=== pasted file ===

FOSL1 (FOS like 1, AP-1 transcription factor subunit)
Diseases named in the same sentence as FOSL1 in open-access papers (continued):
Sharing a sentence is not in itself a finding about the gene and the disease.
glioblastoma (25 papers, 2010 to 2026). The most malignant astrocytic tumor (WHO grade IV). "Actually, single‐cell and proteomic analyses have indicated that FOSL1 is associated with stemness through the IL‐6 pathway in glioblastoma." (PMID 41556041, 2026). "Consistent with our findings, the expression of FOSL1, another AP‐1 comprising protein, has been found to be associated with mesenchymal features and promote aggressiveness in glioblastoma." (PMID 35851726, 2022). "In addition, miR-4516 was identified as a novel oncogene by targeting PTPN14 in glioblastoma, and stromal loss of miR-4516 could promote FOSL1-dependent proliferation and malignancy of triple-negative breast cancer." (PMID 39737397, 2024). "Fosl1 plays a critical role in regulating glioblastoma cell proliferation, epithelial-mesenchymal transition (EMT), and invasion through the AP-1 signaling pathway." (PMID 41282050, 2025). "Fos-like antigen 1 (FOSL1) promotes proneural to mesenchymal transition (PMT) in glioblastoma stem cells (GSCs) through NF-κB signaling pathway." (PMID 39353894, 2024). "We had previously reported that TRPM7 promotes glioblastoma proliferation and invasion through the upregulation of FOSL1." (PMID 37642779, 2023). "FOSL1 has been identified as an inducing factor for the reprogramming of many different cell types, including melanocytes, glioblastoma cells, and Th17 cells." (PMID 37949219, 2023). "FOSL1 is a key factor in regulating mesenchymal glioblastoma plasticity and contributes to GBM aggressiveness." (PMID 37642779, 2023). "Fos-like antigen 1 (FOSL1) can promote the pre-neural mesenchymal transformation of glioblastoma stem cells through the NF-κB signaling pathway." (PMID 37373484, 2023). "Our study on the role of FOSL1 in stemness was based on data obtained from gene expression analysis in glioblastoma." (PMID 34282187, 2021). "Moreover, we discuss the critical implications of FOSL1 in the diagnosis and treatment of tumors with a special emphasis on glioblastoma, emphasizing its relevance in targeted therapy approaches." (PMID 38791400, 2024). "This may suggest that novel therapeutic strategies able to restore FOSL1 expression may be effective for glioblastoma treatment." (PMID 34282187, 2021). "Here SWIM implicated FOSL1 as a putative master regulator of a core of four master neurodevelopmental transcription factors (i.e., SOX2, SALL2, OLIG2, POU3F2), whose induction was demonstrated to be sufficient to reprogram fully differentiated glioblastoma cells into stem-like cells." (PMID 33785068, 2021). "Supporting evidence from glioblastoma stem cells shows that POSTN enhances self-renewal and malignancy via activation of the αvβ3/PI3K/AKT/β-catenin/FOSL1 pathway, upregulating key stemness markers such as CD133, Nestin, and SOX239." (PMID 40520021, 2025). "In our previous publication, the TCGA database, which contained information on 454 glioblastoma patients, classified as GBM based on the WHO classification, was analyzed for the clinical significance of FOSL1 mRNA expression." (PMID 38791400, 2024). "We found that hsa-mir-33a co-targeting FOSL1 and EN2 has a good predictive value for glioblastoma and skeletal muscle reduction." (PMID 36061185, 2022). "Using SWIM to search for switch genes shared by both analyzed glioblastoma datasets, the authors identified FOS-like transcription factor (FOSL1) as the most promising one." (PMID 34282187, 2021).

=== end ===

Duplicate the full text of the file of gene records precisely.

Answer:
FOSL1 (FOS like 1, AP-1 transcription factor subunit)
Diseases named in the same sentence as FOSL1 in open-access papers (continued):
Sharing a sentence is not in itself a finding about the gene and the disease.
glioblastoma (25 papers, 2010 to 2026). The most malignant astrocytic tumor (WHO grade IV). "Actually, single‐cell and proteomic analyses have indicated that FOSL1 is associated with stemness through the IL‐6 pathway in glioblastoma." (PMID 41556041, 2026). "Consistent with our findings, the expression of FOSL1, another AP‐1 comprising protein, has been found to be associated with mesenchymal features and promote aggressiveness in glioblastoma." (PMID 35851726, 2022). "In addition, miR-4516 was identified as a novel oncogene by targeting PTPN14 in glioblastoma, and stromal loss of miR-4516 could promote FOSL1-dependent proliferation and malignancy of triple-negative breast cancer." (PMID 39737397, 2024). "Fosl1 plays a critical role in regulating glioblastoma cell proliferation, epithelial-mesenchymal transition (EMT), and invasion through the AP-1 signaling pathway." (PMID 41282050, 2025). "Fos-like antigen 1 (FOSL1) promotes proneural to mesenchymal transition (PMT) in glioblastoma stem cells (GSCs) through NF-κB signaling pathway." (PMID 39353894, 2024). "We had previously reported that TRPM7 promotes glioblastoma proliferation and invasion through the upregulation of FOSL1." (PMID 37642779, 2023). "FOSL1 has been identified as an inducing factor for the reprogramming of many different cell types, including melanocytes, glioblastoma cells, and Th17 cells." (PMID 37949219, 2023). "FOSL1 is a key factor in regulating mesenchymal glioblastoma plasticity and contributes to GBM aggressiveness." (PMID 37642779, 2023). "Fos-like antigen 1 (FOSL1) can promote the pre-neural mesenchymal transformation of glioblastoma stem cells through the NF-κB signaling pathway." (PMID 37373484, 2023). "Our study on the role of FOSL1 in stemness was based on data obtained from gene expression analysis in glioblastoma." (PMID 34282187, 2021). "Moreover, we discuss the critical implications of FOSL1 in the diagnosis and treatment of tumors with a special emphasis on glioblastoma, emphasizing its relevance in targeted therapy approaches." (PMID 38791400, 2024). "This may suggest that novel therapeutic strategies able to restore FOSL1 expression may be effective for glioblastoma treatment." (PMID 34282187, 2021). "Here SWIM implicated FOSL1 as a putative master regulator of a core of four master neurodevelopmental transcription factors (i.e., SOX2, SALL2, OLIG2, POU3F2), whose induction was demonstrated to be sufficient to reprogram fully differentiated glioblastoma cells into stem-like cells." (PMID 33785068, 2021). "Supporting evidence from glioblastoma stem cells shows that POSTN enhances self-renewal and malignancy via activation of the αvβ3/PI3K/AKT/β-catenin/FOSL1 pathway, upregulating key stemness markers such as CD133, Nestin, and SOX239." (PMID 40520021, 2025). "In our previous publication, the TCGA database, which contained information on 454 glioblastoma patients, classified as GBM based on the WHO classification, was analyzed for the clinical significance of FOSL1 mRNA expression." (PMID 38791400, 2024). "We found that hsa-mir-33a co-targeting FOSL1 and EN2 has a good predictive value for glioblastoma and skeletal muscle reduction." (PMID 36061185, 2022). "Using SWIM to search for switch genes shared by both analyzed glioblastoma datasets, the authors identified FOS-like transcription factor (FOSL1) as the most promising one." (PMID 34282187, 2021).